- Needing assistance with daily living activities – figures from the Australian Bureau of Statistics[ii] show that in 2018, 60 per cent of Australians with disability needed support with at least one of these activities. The most common type of assistance required (30 per cent) was with health care activities. This increased to 73 per cent for people with a profound limitation. People with disability may require support for behaviours that promote a healthy weight, such as physical activity and preparing healthy meals.
- Being more likely to experience a mental health condition – mental health issues can have a profound impact on daily function and directly affect your physical health. Some medications for mental health conditions are also associated with weight gain[iii]. ABS figures[iv] show that in 2017-18, 42 per cent of people with a severe or profound core activity limitation, and 33 per cent of those with other forms of disability, self-reported they have anxiety-related problems. This compares to 12 per cent of people without disability. For people with severe or profound disability, an estimated 36 per cent self-reported mood disorders such as depression, compared to 8.7 per cent of people without disability.
- Difficulty accessing health services – some people living with disability have trouble accessing services, with difficulties including long wait times, cost, poor access to buildings and lack of communication between healthcare professionals.
Remember, losing weight is not about fad diets or following formulas. A dietitian helps you lose weight by assessing your needs, tailoring a nutrition program that’s right for you, and helping you make positive dietary choices that support good health – for life!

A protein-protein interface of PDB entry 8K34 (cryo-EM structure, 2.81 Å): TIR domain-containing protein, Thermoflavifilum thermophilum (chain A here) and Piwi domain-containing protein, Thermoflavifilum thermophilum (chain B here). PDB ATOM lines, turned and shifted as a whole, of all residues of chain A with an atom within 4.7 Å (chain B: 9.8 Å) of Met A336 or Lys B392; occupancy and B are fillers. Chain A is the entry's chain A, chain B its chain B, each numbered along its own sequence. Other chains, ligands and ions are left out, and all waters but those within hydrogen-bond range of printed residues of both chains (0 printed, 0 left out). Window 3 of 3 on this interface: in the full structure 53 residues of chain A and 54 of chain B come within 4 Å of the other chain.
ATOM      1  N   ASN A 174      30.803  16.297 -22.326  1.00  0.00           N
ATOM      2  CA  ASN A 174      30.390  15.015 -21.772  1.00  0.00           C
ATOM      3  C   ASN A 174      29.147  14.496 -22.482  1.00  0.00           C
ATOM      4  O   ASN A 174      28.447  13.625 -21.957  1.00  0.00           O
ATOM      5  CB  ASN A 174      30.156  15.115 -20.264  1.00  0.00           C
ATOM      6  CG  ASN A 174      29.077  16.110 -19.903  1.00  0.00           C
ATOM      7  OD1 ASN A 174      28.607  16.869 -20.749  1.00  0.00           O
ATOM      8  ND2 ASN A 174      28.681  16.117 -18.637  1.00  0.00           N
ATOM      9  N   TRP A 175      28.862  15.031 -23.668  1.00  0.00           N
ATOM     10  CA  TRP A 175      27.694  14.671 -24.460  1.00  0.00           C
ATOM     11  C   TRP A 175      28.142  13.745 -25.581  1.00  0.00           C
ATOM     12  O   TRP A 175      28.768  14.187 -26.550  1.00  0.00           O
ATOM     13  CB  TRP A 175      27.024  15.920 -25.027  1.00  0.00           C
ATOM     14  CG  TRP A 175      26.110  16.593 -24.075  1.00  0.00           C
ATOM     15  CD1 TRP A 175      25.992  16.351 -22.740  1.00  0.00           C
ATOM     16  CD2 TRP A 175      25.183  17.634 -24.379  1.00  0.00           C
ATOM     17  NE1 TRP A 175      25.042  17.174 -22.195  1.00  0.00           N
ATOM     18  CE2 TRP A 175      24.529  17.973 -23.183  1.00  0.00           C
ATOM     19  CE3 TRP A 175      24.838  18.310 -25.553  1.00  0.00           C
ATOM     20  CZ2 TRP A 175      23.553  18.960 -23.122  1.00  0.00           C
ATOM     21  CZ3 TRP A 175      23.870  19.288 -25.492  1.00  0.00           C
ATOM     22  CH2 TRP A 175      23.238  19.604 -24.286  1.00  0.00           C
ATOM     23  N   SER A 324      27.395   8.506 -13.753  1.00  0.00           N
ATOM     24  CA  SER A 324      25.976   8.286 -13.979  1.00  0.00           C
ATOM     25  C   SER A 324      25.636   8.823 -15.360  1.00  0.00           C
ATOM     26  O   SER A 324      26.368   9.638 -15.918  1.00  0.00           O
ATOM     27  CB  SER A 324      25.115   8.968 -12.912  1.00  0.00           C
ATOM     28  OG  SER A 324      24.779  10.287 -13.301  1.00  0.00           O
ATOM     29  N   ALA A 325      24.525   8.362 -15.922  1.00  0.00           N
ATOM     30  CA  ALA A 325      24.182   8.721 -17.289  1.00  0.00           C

At Active Ability, we have no wait times or travel charges, so you’ll be seen quickly and can make the most of your NDIS funding.
Our dietitians are highly experienced helping people with disability to function better and achieve greater independence through healthy eating plans.
As mobile service providers, our friendly and skilled dietitians can see you at your home, school, workplace, or preferred facility.
Click here to find out more about our dietetic services for people with mental health conditions, neurological disorders and intellectual disability.
[i] Rajan TM, Menon V. Psychiatric disorders and obesity: A review of association studies. J Postgrad Med. 2017;63(3):182-190. doi:10.4103/jpgm.JPGM_712_16
[ii] Molly Jacobs, Jordan Harris, Kay Craven, Lauren Sastre, Sharing the ‘weight’ of obesity management in primary care: integration of registered dietitian nutritionists to provide intensive behavioural therapy for obesity for Medicare patients, Family Practice, 2020;, cmaa006, https://doi.org/10.1093/fampra/cmaa006
[iv] https://dietitiansaustralia.org.au/wp-content/uploads/2018/12/DAA_Select-Committee-into-the-Obesity-Epidemic-in-Australia_Jul-2018.pdf Accessed 3.2.2021
[viii] Shrivastava A, Johnston ME. Weight-gain in psychiatric treatment: risks, implications, and strategies for prevention and management. Mens Sana Monogr. 2010;8(1):53-68. doi:10.4103/0973-1229.58819